The diving was everything you would hope it to be. Lots and lots and lots of critters – more varieties of parrotfish than I’ve ever seen! On these oft-dived spots, one rarely saw a lionfish.

We had several tanks off boats as part of the package, and a night dive thrown in. Our 1-tank dive was over to Klein Bonaire – I could have spent all the boat dives there! The largest loggerhead turtle was there, as well as a well-populated reef.

We also took a three-tank boat dive that took us up to the NorthEast coast – sites 1, 2, and “Taylor-made”, a site not on the map. The good news, is these sites were teeming with life. The bad news was that there were an enormous number of invasive lionfish, and grown to a good (10”) size. Between the two guides, they filled a 5-gal bucket.

The shore diving was splendid; one just picks their way across some uneven footing and through mostly gentle waves, then duck under and swim to the wall. Every site had something different and exciting. However, the dangers were driven home by the finding that one of our tripmates had broken her leg due to a misstep in the walk out of the ocean. It was very sobering news for all of us.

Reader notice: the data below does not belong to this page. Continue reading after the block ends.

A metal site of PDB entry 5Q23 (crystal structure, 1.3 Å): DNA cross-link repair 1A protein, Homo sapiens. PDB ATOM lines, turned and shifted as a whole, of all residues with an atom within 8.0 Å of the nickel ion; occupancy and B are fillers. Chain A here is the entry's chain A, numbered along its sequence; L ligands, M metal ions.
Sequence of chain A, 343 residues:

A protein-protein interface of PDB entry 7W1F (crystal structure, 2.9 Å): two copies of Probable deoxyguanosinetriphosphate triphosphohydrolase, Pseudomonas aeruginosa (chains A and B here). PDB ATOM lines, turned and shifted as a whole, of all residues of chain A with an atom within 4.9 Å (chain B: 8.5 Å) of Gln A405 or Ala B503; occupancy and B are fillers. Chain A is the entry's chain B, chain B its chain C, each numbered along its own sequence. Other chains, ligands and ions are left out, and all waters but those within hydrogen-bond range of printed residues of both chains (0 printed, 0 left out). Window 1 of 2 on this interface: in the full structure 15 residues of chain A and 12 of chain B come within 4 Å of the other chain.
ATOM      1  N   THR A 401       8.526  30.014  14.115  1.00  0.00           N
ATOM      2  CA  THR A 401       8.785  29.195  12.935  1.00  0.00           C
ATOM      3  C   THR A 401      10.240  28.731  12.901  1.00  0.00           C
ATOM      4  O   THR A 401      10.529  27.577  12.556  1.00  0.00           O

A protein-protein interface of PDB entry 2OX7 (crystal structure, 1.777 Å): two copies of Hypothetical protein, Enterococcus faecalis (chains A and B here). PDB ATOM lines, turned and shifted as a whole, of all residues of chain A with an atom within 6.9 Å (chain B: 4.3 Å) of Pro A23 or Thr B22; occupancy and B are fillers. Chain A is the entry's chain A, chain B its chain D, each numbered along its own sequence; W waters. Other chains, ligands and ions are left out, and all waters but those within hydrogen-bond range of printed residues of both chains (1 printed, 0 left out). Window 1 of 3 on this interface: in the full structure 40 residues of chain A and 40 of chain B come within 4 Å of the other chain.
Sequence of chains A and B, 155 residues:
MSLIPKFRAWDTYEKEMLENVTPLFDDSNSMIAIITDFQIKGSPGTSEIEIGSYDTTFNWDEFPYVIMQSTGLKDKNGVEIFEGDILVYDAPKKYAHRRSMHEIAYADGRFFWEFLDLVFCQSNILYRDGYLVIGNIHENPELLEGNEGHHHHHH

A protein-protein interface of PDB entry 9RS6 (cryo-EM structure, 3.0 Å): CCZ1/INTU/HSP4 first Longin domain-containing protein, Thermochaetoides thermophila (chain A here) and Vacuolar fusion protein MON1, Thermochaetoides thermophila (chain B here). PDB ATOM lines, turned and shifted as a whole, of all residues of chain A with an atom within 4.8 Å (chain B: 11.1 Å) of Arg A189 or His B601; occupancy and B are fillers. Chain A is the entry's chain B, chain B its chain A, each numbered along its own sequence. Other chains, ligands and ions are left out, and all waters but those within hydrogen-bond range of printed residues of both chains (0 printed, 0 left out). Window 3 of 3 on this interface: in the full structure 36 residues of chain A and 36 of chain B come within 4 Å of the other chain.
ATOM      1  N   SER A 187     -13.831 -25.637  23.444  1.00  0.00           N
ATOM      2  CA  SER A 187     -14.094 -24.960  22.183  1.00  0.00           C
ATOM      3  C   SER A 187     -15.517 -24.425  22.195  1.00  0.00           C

We were also fortunate to help another celebrate a birthday at Rum Runners’ at Captain Don’s Habitat Resort. Due to the ever-present breeze, the ‘candles’ were sparklers; I got a lovely picture of the birthday person “blowing them out”. :blinking: I need permission to post, tho. I can post this one, though:


http://www.scubaboard.com/gallery/data/500/Bonaire_20110626_Gordon_Birthday_6a_.JPG

It was such a lovely evening! We enjoyed it thoroughly and hope the others did too.

Gypsy Jim took us on a tour of the island; from the salt drying ponds in the south to a drive through the city. He knows all the best sites and restaurants, so I highly recommend him as a roommate or a dive guide! ;)

Yo, Pilot Fish!!!! Not one problem with theft! Not one, darn it!! I bought one of those little "waterproof" credit card / key / money holders that you can take down with you so you don't leave anything in the truck -- That $#%^&* thing leaked immediately! As Jim put it, it "does a better job keeping water in than keeping it out." So, I left that POS on the seat of the truck, windows open, just hoping it would disappear. Nope. No luck, no theft. :(

Coming home was a breeze! If you haven't done the GOES Global Entry System (https://goes-app.cbp.dhs.gov/), you are doing yourself a disservice! We flew through immigration and customs like they didn't exist! GOES is totally worth the cost and paperwork.